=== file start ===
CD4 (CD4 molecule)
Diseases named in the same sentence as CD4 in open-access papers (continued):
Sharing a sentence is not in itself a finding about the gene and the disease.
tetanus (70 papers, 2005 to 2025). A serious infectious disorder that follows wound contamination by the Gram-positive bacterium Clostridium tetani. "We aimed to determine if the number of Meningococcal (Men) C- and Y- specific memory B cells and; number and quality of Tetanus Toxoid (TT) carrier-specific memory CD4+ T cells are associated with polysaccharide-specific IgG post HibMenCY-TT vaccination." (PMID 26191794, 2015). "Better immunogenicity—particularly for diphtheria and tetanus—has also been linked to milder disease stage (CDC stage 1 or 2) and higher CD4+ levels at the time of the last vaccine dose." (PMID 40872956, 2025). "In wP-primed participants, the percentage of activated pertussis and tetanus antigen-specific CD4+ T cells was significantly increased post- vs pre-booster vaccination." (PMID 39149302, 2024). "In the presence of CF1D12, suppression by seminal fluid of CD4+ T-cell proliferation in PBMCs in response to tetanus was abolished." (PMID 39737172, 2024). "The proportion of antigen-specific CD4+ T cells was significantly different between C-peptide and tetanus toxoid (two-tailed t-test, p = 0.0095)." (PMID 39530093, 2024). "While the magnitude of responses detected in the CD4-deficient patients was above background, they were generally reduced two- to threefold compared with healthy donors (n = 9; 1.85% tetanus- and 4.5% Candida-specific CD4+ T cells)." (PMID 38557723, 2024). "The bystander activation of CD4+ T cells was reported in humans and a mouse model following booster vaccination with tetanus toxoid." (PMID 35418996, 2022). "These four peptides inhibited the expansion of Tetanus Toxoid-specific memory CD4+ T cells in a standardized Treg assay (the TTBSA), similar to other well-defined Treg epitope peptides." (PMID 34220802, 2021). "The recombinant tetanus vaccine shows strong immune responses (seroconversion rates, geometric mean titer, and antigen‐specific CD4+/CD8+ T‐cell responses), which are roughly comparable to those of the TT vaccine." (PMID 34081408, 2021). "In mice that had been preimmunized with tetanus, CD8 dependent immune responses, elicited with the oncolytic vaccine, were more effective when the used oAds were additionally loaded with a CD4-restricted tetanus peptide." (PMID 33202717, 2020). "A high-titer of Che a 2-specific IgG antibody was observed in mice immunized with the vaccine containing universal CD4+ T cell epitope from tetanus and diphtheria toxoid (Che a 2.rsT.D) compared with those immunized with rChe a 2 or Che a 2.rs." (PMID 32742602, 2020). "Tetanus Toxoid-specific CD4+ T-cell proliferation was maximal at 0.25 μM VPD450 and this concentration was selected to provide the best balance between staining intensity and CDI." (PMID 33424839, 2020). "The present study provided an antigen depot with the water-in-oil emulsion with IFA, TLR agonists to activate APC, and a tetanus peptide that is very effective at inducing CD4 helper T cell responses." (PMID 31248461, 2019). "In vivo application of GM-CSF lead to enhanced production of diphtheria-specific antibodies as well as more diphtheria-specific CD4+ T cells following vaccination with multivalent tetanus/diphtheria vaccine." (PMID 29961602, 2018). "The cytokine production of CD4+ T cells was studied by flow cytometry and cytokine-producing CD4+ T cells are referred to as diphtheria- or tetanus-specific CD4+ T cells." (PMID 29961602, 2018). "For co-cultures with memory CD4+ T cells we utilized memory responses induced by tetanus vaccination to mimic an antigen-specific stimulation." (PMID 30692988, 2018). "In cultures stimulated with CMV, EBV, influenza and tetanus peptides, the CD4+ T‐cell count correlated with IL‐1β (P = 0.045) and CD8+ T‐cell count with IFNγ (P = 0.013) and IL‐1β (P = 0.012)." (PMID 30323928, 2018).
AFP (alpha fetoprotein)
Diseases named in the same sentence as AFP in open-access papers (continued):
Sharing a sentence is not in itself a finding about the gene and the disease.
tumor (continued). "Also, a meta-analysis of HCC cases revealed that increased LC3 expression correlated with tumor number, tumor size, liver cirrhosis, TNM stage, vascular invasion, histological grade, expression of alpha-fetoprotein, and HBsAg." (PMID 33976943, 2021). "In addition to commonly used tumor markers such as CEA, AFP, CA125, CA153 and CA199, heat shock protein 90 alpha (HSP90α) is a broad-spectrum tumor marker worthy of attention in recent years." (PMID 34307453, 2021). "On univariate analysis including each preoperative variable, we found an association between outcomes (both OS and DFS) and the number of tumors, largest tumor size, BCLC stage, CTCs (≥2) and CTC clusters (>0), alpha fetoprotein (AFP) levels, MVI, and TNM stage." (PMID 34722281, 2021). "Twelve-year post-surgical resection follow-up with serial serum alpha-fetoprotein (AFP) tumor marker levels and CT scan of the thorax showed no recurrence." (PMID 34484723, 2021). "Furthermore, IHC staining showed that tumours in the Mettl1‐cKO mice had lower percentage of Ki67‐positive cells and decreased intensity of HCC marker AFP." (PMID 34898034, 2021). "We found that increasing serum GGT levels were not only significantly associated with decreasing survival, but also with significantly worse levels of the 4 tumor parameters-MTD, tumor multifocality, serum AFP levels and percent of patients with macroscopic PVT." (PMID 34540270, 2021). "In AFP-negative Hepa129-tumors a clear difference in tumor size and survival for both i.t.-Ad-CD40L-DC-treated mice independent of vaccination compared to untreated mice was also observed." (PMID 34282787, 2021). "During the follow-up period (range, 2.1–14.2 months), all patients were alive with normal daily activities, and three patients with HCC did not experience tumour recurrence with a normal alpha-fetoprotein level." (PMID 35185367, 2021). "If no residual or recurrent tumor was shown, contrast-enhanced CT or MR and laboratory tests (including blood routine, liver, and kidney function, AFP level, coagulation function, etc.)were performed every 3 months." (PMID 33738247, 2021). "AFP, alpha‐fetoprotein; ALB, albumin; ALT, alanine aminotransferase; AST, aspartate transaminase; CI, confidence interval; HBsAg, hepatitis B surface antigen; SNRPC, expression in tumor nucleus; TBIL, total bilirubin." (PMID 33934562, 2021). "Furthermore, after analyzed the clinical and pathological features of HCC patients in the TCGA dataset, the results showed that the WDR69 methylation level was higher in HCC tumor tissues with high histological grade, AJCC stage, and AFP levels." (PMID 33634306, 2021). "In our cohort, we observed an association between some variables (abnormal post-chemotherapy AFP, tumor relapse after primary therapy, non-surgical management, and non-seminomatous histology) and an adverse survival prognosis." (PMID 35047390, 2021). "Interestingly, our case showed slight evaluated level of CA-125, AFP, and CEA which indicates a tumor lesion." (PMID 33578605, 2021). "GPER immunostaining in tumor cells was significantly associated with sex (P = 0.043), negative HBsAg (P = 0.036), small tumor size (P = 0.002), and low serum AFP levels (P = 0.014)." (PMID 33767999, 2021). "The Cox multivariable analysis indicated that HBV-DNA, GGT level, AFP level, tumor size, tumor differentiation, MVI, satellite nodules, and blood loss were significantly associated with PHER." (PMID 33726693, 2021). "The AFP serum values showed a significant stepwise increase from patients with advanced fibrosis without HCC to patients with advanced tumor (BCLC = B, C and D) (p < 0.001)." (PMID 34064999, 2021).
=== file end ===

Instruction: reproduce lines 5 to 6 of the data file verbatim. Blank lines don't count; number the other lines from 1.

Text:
AFP (alpha fetoprotein)
Diseases named in the same sentence as AFP in open-access papers (continued):